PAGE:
Industrialization’s Second Golden Age

WASHINGTON, DC – “The golden age of finance,” the economist Barry Eichengreen has said, “has now ended.” If that is true – and let us hope that it is – what follows will most likely be a new golden age of industrialization.

Historically, except for a few oil-exporting economies, no country has ever become rich without industrializing. Thus, all eyes nowadays should be on our economies’ real sectors. Confronted by the global financial crisis that looms over Europe, political leaders around the world are waking up to a stark new reality: unless the developed countries stop relying excessively on financial deal-making and start to rebuild from the ground up, they will lose their current standard of living.

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The global community must look beyond the eurozone and sovereign-debt crises and pay attention to the opportunity of structural transformation in the developing world’s real sectors. By structural transformation, I mean the process by which countries climb the industrial ladder – their workforces move into higher value-added manufacturing sectors as their sources of production advance.

Throughout 2011, I was struck by the potential for less-developed countries – including in Sub-Saharan Africa – to emulate successful industrializing East Asian countries such as Japan, South Korea, Singapore, Malaysia, China, and Vietnam. Indeed, by focusing development efforts on the comparative advantages of poorer countries, we can rebuild confidence in the business sector and reinvigorate investment in job creation – not only in developing countries, but also in advanced economies. The current global financial crisis, which is rooted in the advanced countries’ structural problems, requires investment and innovation policies, in addition to monetary or fiscal measures.

In advanced countries, research and development costs are quite high, because their technologies and industries are already in the vanguard. By contrast, developing countries, including those in Sub-Saharan Africa, have the potential to expand their industrial sectors rapidly, because they can borrow technology from the advanced countries with little risk and at low cost. So developing countries’ backwardness in terms of technology and industry means that they can grow for decades at an annual rate several times that of high-income countries before they close the income gap.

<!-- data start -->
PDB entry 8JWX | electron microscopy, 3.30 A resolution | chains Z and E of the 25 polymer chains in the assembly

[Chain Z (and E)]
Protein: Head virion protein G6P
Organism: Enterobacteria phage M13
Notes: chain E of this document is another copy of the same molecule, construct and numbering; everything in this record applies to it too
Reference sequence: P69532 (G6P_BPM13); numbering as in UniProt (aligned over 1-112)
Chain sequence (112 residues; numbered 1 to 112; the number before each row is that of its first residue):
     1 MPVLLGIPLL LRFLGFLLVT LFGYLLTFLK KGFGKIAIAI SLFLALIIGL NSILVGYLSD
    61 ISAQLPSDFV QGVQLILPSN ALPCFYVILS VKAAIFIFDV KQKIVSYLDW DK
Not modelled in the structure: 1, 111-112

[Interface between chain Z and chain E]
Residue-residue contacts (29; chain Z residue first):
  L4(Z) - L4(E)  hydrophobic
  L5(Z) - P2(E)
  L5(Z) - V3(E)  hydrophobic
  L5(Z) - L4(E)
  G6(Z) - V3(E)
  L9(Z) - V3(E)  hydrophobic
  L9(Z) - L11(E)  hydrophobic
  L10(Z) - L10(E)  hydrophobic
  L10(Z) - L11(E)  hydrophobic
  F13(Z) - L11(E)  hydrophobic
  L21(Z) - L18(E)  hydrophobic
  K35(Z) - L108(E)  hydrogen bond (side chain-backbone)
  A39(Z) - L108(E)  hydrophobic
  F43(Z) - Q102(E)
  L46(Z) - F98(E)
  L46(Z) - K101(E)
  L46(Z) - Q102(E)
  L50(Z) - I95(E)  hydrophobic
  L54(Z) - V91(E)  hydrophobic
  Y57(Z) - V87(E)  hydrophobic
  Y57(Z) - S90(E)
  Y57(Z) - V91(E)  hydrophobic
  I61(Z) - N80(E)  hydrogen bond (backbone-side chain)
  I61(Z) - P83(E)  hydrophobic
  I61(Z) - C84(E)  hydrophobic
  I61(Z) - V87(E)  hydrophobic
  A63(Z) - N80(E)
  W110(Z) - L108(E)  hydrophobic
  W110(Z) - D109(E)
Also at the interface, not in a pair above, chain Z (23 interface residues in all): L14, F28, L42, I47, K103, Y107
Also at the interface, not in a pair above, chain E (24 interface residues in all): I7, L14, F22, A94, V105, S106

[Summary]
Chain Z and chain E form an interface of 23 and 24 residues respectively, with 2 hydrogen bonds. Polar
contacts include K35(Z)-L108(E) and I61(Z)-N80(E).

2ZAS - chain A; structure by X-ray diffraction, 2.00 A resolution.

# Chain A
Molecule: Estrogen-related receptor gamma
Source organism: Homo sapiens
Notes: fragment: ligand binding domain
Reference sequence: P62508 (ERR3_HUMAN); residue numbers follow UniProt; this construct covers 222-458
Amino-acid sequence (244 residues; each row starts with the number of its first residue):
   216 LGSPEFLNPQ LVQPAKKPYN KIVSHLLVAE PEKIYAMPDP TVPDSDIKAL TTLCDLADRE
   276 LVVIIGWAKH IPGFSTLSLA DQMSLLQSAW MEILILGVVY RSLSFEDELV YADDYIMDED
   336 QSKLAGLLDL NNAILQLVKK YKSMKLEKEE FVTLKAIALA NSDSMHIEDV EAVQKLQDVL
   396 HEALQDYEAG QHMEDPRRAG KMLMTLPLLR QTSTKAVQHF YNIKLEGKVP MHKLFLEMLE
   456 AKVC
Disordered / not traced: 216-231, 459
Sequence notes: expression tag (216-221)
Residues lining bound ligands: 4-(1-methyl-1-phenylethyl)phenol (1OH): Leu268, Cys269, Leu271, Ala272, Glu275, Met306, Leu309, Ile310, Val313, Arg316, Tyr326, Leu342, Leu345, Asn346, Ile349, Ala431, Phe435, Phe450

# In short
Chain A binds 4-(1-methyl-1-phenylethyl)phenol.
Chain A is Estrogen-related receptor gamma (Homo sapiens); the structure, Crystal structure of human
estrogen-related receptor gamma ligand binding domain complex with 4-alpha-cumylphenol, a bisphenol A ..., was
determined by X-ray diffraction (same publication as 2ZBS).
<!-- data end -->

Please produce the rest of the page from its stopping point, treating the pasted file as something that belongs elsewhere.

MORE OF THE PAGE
This May, in Maputo, Mozambique, I delivered the United Nations University’s annual WIDER lecture on development. I explained how the winning formula for developing countries is to build up the same tradable industries that have been growing for decades in wealthier countries that have endowment structures similar to their own.

The pattern of flying geese is a useful metaphor to explain this idea. Beginning in the eighteenth century, the less-developed West European and East Asian countries followed their more successful neighbors: emulating a flying-geese pattern, they benefited from the leaders’ tailwind as they first industrialized and then became advanced countries themselves.

Large, dynamic emerging-market economies (particularly Brazil, Russia, India, China, and South Africa) that have industrialized quickly offer unprecedented opportunities for other developing economies to emulate their success – and thus to jumpstart their own industrialization processes. China – once a “follower goose” – is on the verge of becoming a leader, with the potential to relocate 85 million low-skilled manufacturing jobs in the coming decade.

The scale of this shift is huge when compared with the 9.7 million jobs that Japan created in the modern sector in the 1960’s, or South Korea’s 2.3 million modern jobs in the 1980’s. And a similar trend will arise in other emerging-market economies. In fact, it is already happening: China’s outward foreign direct investment reached $68 billion in 2010, exceeding that of Japan and the United Kingdom. India, Brazil, Russia, and South Korea are not far behind. Moreover, India’s outward FDI is heavily concentrated in the manufacturing sector, accounting for 42.7% of the total in 1999-2008.

For developing countries to benefit fully from industrial upgrading in China and other large emerging-market economies, their governments must identify tradable industries that are consistent with their latent comparative advantage. They also must help private firms to resolve information, coordination, and externality issues in the process of industrial upgrading.

Rapid industrialization in developing countries will require large imports of capital equipment from advanced countries. Given that developing countries have accounted for as much as two-thirds of global growth in GDP and imports over the past five years, focusing on how to foster development in their industrial sectors could benefit advanced countries by helping to boost demand, thereby pulling the world out of its economic malaise.

In short, the imminent golden age of industrialization in developing countries will help to create jobs and spur recovery in advanced countries. The benefits of this new era will be two-pronged: it will contribute to the achievement of the UN Millennium Development Goals – the plan to cut world poverty in half by 2015 – and also will help to drive a global recovery. Then, we may see a golden age for all.